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$1 for Moon dust: NASA selects four companies to collect lunar soil samples ahead of Artemis mission

$1 for Moon dust: NASA selects four companies to collect lunar soil samples ahead of Artemis mission
NASA has struck deals with four private enterprises involving collection of Moon soil, including a contract involving a cost of just one dollar, to further its understanding of the Moon’s resources, the US space agency has said.

All the four contracts involve collecting a small amount of lunar soil, which is essentially dust known as regolith, and proving images of the operation to NASA. The ownership of the collected samples is also to be transferred to the US space agency.

The partners selected by NASA for the mission involve two American companies – Lunar Outpost of Golden, Colorado and Masten Space Systems of Mojave, California – as well as ispace Japan of Tokyo and ispace Europe from Luxembourg. Contract fees awarded to the companies by NASA range between $ 15,000 for Masten Space Systems and just one dollar in the case of Lunar Outpost.

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Three out of four companies are expected to carry out the materials collection during an unmanned Moon landing mission to Earth satellite’s south pole in 2023, while another one is scheduled to do so during another unmanned landing mission in 2022.

"I think it's kind of amazing that we can buy lunar regolith from four companies for a total of $25,001," said Phil McAlister, director of Commercial Spaceflight Development at NASA Headquarters.

A statement by NASA also said that the companies were selected on a basis of their ability to “satisfactorily” meet the necessary requirements, starting with the “lowest-priced” among the acceptable proposals. Still, it remains to be seen how Lunar Outpost completes its mission for just one dollar.

The yet-to-be-collected soil samples are part of NASA’s more ambitious plans, as the space agency seeks to use them to explore the potential of utilizing the Moon’s resources to satisfy the needs of sustainable human exploration of the Earth’s satellite – and probably even expanding its understanding of challenges humans are about to face during manned Mars exploration.

"We must learn to generate our own water, air and even fuel," Mike Gold, NASA’s acting associate administrator for international and interagency relations, told AFP. "Living off the land will enable ambitious exploration activities that will result in awe inspiring science and unprecedented discoveries."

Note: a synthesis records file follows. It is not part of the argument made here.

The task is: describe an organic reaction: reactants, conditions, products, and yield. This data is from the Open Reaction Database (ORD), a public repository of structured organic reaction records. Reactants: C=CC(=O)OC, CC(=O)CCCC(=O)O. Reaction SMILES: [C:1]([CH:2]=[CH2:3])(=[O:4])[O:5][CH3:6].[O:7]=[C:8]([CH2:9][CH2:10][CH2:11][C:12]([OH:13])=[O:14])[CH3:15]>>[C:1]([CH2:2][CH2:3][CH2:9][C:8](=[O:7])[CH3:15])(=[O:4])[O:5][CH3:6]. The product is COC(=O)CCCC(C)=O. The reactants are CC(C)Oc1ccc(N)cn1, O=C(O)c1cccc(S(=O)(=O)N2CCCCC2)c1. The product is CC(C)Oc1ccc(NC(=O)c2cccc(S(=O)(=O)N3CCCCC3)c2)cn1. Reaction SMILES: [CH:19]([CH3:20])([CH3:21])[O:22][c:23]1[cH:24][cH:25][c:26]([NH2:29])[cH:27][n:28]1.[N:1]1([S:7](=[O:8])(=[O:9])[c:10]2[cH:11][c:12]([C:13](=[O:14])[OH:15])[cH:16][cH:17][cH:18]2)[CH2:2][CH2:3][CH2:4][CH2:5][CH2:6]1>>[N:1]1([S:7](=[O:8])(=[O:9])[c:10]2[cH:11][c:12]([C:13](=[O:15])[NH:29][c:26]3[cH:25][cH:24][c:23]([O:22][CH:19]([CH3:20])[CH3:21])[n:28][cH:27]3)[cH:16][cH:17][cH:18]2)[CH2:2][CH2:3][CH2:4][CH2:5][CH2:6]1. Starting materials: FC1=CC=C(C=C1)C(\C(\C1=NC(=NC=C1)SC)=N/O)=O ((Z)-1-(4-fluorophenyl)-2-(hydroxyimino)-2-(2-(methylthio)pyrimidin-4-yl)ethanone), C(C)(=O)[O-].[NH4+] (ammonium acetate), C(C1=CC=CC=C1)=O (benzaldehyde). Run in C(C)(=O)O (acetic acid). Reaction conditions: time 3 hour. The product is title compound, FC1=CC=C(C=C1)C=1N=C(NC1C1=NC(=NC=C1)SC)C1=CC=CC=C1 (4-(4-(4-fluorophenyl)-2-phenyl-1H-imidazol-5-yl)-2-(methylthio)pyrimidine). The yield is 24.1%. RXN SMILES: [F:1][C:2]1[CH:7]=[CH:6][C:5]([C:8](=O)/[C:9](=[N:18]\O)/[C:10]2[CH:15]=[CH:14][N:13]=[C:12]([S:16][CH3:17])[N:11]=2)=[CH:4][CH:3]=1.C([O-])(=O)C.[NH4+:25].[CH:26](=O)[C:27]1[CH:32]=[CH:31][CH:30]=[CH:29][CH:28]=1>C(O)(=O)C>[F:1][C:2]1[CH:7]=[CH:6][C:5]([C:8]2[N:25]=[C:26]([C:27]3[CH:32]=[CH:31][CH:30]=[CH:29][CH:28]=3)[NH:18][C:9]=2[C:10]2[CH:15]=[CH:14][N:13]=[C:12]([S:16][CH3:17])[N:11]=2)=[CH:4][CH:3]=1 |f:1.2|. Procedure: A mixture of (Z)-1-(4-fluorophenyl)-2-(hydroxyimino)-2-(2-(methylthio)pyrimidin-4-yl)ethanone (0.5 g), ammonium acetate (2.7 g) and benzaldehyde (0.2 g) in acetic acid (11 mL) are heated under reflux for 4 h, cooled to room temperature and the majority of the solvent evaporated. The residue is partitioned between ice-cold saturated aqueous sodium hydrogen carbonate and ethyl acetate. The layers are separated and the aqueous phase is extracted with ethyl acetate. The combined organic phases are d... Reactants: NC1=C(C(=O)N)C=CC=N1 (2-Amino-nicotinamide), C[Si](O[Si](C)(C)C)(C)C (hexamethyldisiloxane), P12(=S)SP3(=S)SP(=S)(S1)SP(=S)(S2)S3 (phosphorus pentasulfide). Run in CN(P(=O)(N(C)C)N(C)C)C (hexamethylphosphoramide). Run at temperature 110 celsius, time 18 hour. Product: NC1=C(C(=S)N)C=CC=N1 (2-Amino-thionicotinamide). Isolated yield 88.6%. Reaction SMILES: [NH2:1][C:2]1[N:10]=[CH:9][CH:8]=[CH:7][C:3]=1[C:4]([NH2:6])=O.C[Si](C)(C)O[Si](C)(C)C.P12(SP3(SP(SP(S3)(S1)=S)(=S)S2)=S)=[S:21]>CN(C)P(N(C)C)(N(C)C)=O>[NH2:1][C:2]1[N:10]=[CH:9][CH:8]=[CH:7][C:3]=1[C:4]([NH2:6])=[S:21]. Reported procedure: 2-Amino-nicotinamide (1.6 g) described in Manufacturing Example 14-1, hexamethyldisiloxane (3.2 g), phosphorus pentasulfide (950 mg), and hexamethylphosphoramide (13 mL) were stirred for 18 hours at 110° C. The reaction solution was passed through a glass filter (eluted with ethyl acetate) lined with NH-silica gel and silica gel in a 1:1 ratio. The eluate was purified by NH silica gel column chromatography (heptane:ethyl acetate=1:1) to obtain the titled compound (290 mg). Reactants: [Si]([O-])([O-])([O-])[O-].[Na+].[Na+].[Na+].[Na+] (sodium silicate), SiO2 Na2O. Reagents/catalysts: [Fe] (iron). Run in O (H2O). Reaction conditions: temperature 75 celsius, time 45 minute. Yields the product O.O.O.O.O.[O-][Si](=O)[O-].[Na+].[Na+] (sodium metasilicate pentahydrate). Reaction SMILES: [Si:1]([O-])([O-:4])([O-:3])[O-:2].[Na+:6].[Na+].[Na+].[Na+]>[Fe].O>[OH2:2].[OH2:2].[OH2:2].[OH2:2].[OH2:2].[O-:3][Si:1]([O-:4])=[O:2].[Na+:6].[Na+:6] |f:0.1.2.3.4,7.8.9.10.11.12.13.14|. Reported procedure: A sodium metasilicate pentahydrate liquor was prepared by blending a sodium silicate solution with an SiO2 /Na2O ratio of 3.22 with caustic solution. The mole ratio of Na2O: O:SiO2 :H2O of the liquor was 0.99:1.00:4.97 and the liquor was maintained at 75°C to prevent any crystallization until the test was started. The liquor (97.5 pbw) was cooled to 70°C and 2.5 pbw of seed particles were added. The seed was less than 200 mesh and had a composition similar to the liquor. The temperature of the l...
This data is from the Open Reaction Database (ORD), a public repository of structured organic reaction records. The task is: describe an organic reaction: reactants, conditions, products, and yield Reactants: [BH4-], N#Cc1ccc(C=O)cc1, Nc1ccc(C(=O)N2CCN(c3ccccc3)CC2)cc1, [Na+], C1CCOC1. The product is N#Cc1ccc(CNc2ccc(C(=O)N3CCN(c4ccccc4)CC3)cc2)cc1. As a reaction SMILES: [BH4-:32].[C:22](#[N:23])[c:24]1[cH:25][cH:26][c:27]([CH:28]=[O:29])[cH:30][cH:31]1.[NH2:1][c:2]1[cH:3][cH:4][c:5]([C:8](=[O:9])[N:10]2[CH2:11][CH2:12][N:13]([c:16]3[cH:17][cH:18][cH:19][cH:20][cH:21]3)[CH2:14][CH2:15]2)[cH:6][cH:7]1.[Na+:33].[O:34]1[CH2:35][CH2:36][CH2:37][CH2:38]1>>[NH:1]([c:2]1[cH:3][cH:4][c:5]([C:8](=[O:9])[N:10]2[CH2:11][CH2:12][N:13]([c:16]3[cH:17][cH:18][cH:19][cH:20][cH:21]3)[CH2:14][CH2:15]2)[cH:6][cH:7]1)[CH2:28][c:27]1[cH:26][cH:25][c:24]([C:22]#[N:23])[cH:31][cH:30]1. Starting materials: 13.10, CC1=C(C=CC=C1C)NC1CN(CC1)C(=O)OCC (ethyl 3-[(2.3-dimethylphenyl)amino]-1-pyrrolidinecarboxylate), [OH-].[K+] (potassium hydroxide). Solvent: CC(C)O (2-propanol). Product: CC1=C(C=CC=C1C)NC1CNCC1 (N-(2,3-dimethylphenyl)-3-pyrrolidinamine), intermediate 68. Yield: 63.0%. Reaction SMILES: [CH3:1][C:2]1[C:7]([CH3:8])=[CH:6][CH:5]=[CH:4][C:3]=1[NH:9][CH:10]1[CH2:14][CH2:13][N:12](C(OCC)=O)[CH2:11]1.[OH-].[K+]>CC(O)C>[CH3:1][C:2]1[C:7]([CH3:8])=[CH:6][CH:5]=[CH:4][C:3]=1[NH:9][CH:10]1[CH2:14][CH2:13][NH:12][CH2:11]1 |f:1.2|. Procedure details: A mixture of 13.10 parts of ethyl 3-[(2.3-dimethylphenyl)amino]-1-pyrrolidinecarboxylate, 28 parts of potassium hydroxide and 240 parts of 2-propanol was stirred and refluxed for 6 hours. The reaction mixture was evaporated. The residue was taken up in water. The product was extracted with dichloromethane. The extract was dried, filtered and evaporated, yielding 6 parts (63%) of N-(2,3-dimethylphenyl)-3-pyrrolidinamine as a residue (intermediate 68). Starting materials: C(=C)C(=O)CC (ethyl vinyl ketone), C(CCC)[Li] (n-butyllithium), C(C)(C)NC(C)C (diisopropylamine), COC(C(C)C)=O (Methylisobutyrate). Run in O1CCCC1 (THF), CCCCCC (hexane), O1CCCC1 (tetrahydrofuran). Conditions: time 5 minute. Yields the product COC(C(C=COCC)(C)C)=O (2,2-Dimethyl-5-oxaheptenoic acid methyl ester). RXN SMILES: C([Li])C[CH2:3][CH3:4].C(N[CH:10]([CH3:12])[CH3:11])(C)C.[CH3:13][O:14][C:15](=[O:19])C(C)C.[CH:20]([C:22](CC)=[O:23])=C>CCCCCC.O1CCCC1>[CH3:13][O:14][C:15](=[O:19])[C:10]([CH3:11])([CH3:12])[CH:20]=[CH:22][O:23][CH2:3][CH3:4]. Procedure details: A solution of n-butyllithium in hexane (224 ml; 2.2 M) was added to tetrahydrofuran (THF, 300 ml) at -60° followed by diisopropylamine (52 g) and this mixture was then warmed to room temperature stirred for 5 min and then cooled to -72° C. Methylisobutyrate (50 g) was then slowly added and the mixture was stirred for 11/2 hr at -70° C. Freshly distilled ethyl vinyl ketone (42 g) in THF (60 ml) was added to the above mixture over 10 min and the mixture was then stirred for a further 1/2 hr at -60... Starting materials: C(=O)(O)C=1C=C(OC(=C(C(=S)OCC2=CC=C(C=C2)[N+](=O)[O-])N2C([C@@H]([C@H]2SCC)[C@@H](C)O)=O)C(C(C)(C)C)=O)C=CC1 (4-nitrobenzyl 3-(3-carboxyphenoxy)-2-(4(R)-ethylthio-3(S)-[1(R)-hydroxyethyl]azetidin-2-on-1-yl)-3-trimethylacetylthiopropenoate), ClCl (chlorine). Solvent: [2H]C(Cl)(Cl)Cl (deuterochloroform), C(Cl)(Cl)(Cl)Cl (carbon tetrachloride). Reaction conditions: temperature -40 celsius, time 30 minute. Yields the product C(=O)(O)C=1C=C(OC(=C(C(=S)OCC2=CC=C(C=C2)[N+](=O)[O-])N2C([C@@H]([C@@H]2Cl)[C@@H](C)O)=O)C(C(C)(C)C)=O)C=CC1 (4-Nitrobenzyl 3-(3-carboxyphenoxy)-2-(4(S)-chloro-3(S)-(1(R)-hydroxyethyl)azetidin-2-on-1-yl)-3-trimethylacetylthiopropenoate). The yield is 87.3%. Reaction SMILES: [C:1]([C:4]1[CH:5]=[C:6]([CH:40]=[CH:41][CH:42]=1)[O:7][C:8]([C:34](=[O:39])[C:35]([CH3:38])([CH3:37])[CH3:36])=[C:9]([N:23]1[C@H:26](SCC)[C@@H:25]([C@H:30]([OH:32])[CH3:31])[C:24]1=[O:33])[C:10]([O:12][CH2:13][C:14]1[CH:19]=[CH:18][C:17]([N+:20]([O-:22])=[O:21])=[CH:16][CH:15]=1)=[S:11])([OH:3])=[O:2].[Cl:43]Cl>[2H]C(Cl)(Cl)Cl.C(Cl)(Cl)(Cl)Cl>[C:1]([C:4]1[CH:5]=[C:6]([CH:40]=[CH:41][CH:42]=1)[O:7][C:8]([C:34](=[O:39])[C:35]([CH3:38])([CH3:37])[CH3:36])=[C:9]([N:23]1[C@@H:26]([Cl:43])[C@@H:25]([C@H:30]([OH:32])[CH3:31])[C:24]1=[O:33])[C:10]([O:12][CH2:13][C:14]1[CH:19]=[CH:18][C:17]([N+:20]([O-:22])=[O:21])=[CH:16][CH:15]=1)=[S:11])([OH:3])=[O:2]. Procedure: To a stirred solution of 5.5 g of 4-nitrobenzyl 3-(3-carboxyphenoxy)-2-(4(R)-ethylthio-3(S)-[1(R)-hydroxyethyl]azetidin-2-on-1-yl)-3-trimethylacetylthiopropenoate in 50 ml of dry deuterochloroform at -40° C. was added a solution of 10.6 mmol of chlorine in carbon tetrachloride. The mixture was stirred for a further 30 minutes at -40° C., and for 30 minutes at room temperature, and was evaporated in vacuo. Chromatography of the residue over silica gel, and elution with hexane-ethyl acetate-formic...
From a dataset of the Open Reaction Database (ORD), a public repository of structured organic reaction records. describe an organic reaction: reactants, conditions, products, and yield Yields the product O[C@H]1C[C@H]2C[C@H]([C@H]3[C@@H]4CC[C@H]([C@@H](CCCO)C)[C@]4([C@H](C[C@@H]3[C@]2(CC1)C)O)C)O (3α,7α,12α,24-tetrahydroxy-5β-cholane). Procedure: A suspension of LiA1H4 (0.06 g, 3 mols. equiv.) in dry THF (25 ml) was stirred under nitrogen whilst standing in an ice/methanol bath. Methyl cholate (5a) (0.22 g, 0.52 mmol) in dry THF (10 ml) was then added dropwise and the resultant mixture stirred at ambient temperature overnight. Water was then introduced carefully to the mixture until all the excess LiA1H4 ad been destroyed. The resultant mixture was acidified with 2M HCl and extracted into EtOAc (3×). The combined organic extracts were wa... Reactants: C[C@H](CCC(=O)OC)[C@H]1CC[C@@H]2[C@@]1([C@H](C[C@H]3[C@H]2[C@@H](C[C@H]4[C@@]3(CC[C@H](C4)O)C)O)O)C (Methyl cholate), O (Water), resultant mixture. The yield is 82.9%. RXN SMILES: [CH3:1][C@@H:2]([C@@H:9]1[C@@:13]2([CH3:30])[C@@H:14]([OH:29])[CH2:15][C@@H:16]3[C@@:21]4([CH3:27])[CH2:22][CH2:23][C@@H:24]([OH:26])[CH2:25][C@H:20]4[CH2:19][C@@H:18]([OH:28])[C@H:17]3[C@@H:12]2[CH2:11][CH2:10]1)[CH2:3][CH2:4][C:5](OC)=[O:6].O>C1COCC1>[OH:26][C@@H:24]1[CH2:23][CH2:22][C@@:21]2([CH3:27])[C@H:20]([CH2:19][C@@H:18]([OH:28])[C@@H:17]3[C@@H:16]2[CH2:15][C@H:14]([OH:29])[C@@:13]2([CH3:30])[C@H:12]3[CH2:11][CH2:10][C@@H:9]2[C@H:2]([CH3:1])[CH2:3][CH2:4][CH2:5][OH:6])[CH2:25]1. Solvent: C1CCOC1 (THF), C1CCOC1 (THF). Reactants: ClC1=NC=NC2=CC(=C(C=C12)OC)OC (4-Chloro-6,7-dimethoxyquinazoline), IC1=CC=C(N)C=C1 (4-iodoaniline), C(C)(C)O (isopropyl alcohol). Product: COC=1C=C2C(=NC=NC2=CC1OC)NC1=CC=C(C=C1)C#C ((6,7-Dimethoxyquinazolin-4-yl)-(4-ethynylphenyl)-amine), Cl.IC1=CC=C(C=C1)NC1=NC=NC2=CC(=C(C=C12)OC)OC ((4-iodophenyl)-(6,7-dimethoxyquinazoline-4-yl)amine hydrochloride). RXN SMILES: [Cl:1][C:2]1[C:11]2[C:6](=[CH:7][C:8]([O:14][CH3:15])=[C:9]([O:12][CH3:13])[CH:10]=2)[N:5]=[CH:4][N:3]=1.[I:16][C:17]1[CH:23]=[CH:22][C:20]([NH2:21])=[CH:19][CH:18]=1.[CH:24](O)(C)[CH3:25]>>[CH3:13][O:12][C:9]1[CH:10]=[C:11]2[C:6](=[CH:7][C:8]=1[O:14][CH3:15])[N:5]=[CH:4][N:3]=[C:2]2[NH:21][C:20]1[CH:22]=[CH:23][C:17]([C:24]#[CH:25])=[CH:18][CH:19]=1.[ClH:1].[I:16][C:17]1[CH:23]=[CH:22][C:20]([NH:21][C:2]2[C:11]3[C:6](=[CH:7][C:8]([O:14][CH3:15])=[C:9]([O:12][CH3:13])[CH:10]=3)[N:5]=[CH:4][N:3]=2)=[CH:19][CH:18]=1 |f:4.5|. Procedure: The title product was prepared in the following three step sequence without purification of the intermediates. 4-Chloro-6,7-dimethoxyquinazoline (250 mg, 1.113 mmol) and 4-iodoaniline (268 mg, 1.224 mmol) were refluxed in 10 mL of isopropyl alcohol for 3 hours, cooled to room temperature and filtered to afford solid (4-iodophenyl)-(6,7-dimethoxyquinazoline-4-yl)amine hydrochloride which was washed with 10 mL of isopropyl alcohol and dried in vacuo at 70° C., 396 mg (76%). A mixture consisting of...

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"Human mission to Mars will be even more demanding and challenging than our lunar operations, which is why it's so critical to learn from our experiences on the Moon and apply those lessons to Mars," he added.

Yet, the involvement of private companies in this mission also advances another of America’s goals – to open space up for somewhat commercial exploitation.
“We think it's very important to establish the precedent that the private sector entities can extract, can take these resources but NASA can purchase and utilize them,” Gold said.

Opening up space for commercial use have been captivating the minds of politicians and businessmen for quite some time. Back in 2018, Goldman Sachs predicted that the world’s first trillionaire would be someone who mines asteroids.

But the existing international agreement – the 1967 Outer Space Treaty – says that celestial bodies and the Moon are “not subject to national appropriation by claim of sovereignty, by means of use or occupation, or by any other means.” It also says that governments are essentially responsible for any actions by both governmental and non-governmental entities in space.

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This fact did not stop a host of nations, including the US, China, Japan, India and Russia, from developing national legislations legalizing extraterrestrial appropriation of resources. So far, however, NASA stated that all planned missions would be “in full compliance with the Registration Convention, Article II, and other provisions of the Outer Space Treaty.”

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